11. May 26, 2019 #31

    Artificer

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    Nick,

    When I first approached The Major's Coy, the 42nd RHR reenactment unit to join, I was HIGHLY impressed by the fact they had just finished a blank firing demonstration and first thing back at camp was they took the locks off their muskets and cleaned/oiled the outside of their barrels and locks. Some even cleaned the inside of their barrels. It is surprising how fast you can clean at least the outside of the barrels and the locks in camp by using a damp rag, then a clean rag, then a slightly oily rag - if you don't allow the black powder residue to stay on the musket/gun too long. I imagine the British and British American Soldiers did the same thing in the period when they could.

    After a battle, they also cleaned their muskets as quickly as possible for the same reasons. I ran across one period documentation after the battle and they were excused to their tents, where one Soldier in the squad of 8 soldiers began cooking supper for his squad while the others cleaned their muskets and helped clean the cook's musket. Of course that was really necessary when the barrels and locks were left "bright."

    Gus
     
  12. May 26, 2019 #32

    Artificer

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    Nick,

    The common way the British Army converted Wood Rammer Muskets to Iron/Steel Rammer Muskets was by using brass tubes soldered into the Rammer Pipes to better fit the smaller diameter Steel Rammers and a Spoon Shaped Spring that was attached inside the Entry Pipe by a rivet. Looking at the size of the Rammer Pipes in the link you provided, I would bet that is how that musket was converted.

    BTW, we have some original Artificers' Repair Parts lists sent here during the FIW that list the parts to do this conversion and of course the Iron/Steel Rammers as well.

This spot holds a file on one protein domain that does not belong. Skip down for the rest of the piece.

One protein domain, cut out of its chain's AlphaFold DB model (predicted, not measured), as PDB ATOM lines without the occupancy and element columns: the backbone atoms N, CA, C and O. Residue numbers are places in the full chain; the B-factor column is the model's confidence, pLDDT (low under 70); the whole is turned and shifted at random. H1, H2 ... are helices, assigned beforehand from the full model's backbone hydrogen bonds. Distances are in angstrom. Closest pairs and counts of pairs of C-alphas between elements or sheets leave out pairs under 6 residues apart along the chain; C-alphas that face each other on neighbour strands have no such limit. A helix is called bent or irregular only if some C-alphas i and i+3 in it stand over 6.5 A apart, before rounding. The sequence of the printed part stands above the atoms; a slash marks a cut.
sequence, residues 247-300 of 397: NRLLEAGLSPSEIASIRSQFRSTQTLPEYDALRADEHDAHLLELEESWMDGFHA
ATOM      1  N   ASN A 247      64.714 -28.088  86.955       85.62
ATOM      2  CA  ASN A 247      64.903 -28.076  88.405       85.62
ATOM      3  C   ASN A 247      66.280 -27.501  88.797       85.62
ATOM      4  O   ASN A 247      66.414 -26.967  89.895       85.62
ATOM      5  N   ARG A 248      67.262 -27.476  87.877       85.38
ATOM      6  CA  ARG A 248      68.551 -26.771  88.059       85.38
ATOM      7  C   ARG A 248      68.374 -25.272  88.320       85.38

In the Books "The Brown Bess," "A Soldier Like Way" and "Of Sorts for Provincials," they show pictures of these parts. The last two books also have period documentation on the problems encountered with the convernsion. Basically, the Spoon shaped Springs lost tension, or broke or the rivets did not securely hold the Iron/Steel Rammers in place. The early Iron/Steel Rammers were not made of a good steel alloy and/or were not properly hardened/annealed and thus bent too much to return through the Rammer Pipes.

    Bailey accredits the Birmingham Gunsmith William Grice as coming up with a way to correctly make/harden/anneal the Steel Rammers, but that was not until after the British Army switched to all Steel Rammers with the P 1756 Series Arms.

    Gus
     
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  13. May 26, 2019 #33

    PluggedNickel

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    Thanks for your service, and have a great Memorial weekend! Same to all the veterans reading!
     
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  14. May 26, 2019 #34

    Artificer

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  15. May 26, 2019 #35

    Artificer

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    Thank you for the kind words. We all owe a great debt to those who gave their lives for our country.

    Gus
     
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  16. May 26, 2019 #36

    PluggedNickel

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    Great heads up Gus! I use it on just about anything I value, hand tools, guns, machine tools, Jeep, wood cases, brass/metal accoutrements! Great stuff, does not attract dust either. Not the cheapest wax maybe, but the best IMHO anyway! Every time I get it out to wax something, I find something else I can wax as well! It doesn’t give a high gloss polish, more of a semi-gloss sheen! Perfect for gunstocks, it won’t yellow with age.
    Amazon.com carries it to.
     
  17. May 26, 2019 #37

    FlinterNick

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    I've read about the sleeved pipes, and that actually works well. The earlier Steel Rammers were not high quality,